It's pretty rare that a big decision is made without some kind of warning first – some kind of gentle testing of the waters or some abstract moves which, with the benefit of hindsight, fit the picture perfectly.
You see it almost constantly in football. Transfers never come out of nowhere; work has to go into them, and that work leaks out via reports and whispers. By the time the move actually happens, it's usually fairly easy to look back and join the dots to go 'oh, yeah, I can see a pretty accurate timeline of how this happened'.
Speaking of which, UEFA are starting to work on the idea that European football seasons won't be completed.
They were very clear at the start of April: if leagues don't play out their seasons, they're at risk of losing their Champions League/Europa League places. Football. Will. Be. Finished. This can be done. Make it so.
The two and a bit weeks since then have seen some people doing some fag packet maths on the floated idea that leagues could be completed behind closed doors, and it turns out that it's actually pretty tricky.
Sports Illustrated's Stephanie Apstein looked into the idea of the 'isolated league' for baseball, where players, coaches, officials (interpreters, broadcasters, security, cooks...) are all holed up in one location to keep them free of COVID-19. The pitch is: create a compound where everyone stays, nobody in or out, for the months it would take to finish the season.
So...everyone needs testing. Constantly. Food deliveries (and the people who deliver them) need vetting. If someone tests positive, anyone they've come into contact with (and anyone they've had contact with) has to isolate for 14 days, which probably puts a team out of commission. Probably the whole league.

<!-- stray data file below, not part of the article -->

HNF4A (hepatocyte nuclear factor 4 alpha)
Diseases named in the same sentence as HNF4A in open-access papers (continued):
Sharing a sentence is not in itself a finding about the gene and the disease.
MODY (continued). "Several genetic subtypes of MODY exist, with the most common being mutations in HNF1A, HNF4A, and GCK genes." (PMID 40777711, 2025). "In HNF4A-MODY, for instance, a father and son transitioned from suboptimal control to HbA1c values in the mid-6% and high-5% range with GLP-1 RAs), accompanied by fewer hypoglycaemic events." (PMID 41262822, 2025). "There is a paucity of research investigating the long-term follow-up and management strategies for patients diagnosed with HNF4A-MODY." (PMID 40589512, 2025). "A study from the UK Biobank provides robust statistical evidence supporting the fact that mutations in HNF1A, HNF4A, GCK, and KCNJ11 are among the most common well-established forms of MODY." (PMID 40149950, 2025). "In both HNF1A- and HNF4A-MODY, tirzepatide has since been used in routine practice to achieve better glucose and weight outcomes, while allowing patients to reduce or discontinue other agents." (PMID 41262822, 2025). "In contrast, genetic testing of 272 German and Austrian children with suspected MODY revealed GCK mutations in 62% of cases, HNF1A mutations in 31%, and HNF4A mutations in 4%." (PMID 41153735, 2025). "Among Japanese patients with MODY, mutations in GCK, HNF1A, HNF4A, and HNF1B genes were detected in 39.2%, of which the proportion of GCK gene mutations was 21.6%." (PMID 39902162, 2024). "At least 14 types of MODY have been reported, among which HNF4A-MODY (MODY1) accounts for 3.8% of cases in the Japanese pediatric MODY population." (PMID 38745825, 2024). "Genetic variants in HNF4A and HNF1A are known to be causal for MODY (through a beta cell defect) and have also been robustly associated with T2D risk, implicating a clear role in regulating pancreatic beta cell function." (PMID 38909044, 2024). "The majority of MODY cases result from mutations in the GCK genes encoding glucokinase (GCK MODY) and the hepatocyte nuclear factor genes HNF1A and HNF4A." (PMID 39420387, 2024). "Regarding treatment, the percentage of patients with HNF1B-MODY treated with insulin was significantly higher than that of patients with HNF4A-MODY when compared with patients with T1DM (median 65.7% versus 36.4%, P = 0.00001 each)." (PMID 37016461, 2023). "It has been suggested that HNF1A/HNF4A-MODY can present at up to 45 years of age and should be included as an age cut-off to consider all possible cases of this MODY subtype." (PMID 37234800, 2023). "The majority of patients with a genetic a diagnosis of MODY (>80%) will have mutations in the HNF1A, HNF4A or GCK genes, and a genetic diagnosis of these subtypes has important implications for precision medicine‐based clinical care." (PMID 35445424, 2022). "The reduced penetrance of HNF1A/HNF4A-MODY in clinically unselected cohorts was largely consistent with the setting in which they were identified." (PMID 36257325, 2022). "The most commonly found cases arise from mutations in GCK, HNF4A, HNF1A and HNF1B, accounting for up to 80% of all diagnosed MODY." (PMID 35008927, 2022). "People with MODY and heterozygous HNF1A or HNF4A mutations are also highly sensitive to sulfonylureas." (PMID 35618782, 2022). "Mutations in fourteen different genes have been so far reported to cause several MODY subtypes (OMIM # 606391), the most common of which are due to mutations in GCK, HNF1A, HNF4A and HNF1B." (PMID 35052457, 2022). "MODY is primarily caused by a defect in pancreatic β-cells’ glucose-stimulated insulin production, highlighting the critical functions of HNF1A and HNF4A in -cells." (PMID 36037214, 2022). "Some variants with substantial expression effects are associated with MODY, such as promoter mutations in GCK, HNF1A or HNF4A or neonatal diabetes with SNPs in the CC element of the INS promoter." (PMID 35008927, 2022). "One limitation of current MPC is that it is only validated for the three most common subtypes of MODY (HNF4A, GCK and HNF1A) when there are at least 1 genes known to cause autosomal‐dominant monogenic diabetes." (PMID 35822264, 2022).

If everything went perfectly, it could work. There's no human way it goes perfectly.
Then you look at ESPN's excellent run-down from last week, going through just how many people need to be in the stadium for a 'closed doors' game. It's not just the 36 players and a couple of coaches, it's more like 200-300 people.
You need broadcast media (all of these games are going out live, remember!) and camera operators, you need officials, doctors, physios, paramedics, even ball boys and girls – all of whom would have to be tested and isolated before each and every game if they're going to be handling the same ball as the players.
The point is, even playing football behind closed doors is a maddeningly complex arrangement; even if you can get 500-odd players (plus coaches, catering, etc etc) isolated for long enough to keep them safe. There's a very good chance this doesn't happen.
It's all well and good knowing that in the abstract, but it takes the governing body accepting it for things to move forward. On Monday, UEFA explicitly accepted that some leagues aren't going to be able to finish. The Eredivisie – a league that produced a Champions League semi-finalist last season – is on the brink of shutting up shop of the season. They're keeping the door open, but it feels very much like the window is shutting and this is the soft launch of the closure of the 2019/20 season.
"Some special cases," UEFA say, "will be heard once guidelines concerning participation to European competitions - in case of a cancelled league - have been developed."
Unless something changes fairly soon, it looks more and more like those guidelines are going to be put into place very widely indeed.